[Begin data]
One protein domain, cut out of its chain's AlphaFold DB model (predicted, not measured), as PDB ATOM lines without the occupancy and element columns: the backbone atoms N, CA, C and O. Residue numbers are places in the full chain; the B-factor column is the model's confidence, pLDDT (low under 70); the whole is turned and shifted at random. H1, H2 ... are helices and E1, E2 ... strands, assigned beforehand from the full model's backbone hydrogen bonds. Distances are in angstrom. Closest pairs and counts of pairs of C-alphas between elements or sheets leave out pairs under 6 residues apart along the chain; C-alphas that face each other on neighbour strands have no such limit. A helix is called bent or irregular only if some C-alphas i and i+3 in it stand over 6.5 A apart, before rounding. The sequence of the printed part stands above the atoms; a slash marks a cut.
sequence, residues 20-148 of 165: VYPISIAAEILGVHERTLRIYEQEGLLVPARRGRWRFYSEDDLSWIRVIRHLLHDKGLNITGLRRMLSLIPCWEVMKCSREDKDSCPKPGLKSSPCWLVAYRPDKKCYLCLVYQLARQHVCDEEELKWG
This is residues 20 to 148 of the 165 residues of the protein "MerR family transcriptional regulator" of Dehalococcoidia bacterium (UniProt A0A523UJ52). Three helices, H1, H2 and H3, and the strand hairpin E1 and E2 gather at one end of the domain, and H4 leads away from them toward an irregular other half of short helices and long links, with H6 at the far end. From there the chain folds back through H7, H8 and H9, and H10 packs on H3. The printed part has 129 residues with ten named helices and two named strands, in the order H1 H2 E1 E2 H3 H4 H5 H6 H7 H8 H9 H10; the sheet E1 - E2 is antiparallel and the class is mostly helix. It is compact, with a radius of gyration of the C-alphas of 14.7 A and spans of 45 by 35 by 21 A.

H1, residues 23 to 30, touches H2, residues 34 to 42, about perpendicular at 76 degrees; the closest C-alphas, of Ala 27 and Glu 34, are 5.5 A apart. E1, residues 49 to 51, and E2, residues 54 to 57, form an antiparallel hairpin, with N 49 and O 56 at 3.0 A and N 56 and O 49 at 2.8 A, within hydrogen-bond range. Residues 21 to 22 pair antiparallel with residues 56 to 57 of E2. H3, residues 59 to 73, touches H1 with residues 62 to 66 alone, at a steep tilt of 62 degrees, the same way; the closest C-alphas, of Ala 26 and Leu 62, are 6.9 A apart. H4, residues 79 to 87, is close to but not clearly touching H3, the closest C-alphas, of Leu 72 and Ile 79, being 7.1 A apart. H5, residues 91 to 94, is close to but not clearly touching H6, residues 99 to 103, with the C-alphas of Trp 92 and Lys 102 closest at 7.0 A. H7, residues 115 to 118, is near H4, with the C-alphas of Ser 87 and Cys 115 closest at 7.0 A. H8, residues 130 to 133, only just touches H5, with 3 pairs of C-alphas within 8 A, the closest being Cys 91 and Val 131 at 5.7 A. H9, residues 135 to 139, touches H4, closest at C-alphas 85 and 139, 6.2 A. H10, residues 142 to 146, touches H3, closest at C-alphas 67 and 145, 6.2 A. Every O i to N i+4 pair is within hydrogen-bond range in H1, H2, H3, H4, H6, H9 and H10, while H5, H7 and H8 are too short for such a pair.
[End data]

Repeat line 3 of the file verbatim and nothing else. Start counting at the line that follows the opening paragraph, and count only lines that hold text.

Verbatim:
H1, residues 23 to 30, touches H2, residues 34 to 42, about perpendicular at 76 degrees; the closest C-alphas, of Ala 27 and Glu 34, are 5.5 A apart. E1, residues 49 to 51, and E2, residues 54 to 57, form an antiparallel hairpin, with N 49 and O 56 at 3.0 A and N 56 and O 49 at 2.8 A, within hydrogen-bond range. Residues 21 to 22 pair antiparallel with residues 56 to 57 of E2. H3, residues 59 to 73, touches H1 with residues 62 to 66 alone, at a steep tilt of 62 degrees, the same way; the closest C-alphas, of Ala 26 and Leu 62, are 6.9 A apart. H4, residues 79 to 87, is close to but not clearly touching H3, the closest C-alphas, of Leu 72 and Ile 79, being 7.1 A apart. H5, residues 91 to 94, is close to but not clearly touching H6, residues 99 to 103, with the C-alphas of Trp 92 and Lys 102 closest at 7.0 A. H7, residues 115 to 118, is near H4, with the C-alphas of Ser 87 and Cys 115 closest at 7.0 A. H8, residues 130 to 133, only just touches H5, with 3 pairs of C-alphas within 8 A, the closest being Cys 91 and Val 131 at 5.7 A. H9, residues 135 to 139, touches H4, closest at C-alphas 85 and 139, 6.2 A. H10, residues 142 to 146, touches H3, closest at C-alphas 67 and 145, 6.2 A. Every O i to N i+4 pair is within hydrogen-bond range in H1, H2, H3, H4, H6, H9 and H10, while H5, H7 and H8 are too short for such a pair.